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`Sopranos' cleans up with a vengeance

HBO's epic mobster saga nabs a nod for best drama series and 14 other nominations.

July 20, 2007|Matea Gold | Times Staff Writer

THE abrupt blackout ending of "The Sopranos" finale may have left some fans dissatisfied, but the HBO drama is poised to exit the television landscape with closure of another sort.

The epic mobster tale racked up 15 Emmy nominations Thursday, including one for outstanding drama series, a recognition the program won only once before in its seven-year run. Stars James Gandolfini and Edie Falco were also nominated as outstanding leads.

The raft of nominations -- double the number the show received last season -- was widely regarded as a salute to an iconic television series obsessively dissected by viewers.

"It's great to be patted on the back on the way out," said director Alan Taylor, whose work on the program garnered him his first Emmy nomination. "I think it's a real acknowledgment of the show and the fact that people are aware it's the end of its run and the brave, respectful thing of going out when it was very strong."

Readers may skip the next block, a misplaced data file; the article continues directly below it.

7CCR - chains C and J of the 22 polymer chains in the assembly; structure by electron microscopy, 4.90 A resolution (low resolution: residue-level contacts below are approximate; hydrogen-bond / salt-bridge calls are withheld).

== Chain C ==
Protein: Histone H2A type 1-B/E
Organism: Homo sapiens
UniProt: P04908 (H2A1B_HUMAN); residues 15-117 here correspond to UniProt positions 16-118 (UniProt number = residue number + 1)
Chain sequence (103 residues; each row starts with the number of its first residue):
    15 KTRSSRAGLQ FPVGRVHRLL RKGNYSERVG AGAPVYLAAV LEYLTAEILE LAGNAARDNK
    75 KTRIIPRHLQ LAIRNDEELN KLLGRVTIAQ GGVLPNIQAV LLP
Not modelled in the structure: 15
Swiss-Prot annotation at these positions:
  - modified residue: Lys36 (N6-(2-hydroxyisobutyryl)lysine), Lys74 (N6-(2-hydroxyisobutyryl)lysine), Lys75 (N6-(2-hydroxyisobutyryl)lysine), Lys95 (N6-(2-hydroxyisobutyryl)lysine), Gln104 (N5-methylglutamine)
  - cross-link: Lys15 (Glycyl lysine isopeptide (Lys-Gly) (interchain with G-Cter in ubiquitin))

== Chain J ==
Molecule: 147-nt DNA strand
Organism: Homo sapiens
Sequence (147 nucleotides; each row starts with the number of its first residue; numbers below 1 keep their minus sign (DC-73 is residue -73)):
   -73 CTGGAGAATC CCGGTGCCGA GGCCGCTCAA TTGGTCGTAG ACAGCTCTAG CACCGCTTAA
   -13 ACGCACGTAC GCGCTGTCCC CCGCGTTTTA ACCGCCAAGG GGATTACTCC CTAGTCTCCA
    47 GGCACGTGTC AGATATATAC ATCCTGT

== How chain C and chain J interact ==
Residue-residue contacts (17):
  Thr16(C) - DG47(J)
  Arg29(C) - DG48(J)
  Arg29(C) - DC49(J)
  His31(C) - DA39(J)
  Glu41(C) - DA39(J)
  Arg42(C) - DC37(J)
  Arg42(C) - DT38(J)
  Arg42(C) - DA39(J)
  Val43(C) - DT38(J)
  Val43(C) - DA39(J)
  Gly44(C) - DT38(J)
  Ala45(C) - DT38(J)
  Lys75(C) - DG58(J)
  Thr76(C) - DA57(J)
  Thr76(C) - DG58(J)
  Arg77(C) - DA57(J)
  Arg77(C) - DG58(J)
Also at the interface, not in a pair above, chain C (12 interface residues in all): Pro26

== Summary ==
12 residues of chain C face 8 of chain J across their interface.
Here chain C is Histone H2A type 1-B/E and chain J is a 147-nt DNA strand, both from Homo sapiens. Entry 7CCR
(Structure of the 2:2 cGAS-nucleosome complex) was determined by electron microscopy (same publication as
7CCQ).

Perhaps no episode got more scrutiny than the finale, "Made in America," and the controversial ending that left the fate of Tony Soprano unclear. The episode spawned a spoof by Democratic presidential contender Sen. Hillary Rodham Clinton, among others, and generated furious debate among fans.

On Thursday, the finale earned creator David Chase a nod for outstanding writing, one of the show's three writing nominations.

Michael Imperioli, nominated for supporting actor for his portrayal of Christopher Moltisanti, said the recognition of the last episode was apt, especially considering the reaction it provoked.

"I think it was interesting that when it first was on the air, people were really divided about whether they liked it or not," Imperioli said.

"Then a few days later, people who initially weren't sure kind of came around.

"I thought it was perfect," he added. "I thought he hit the bull's-eye."

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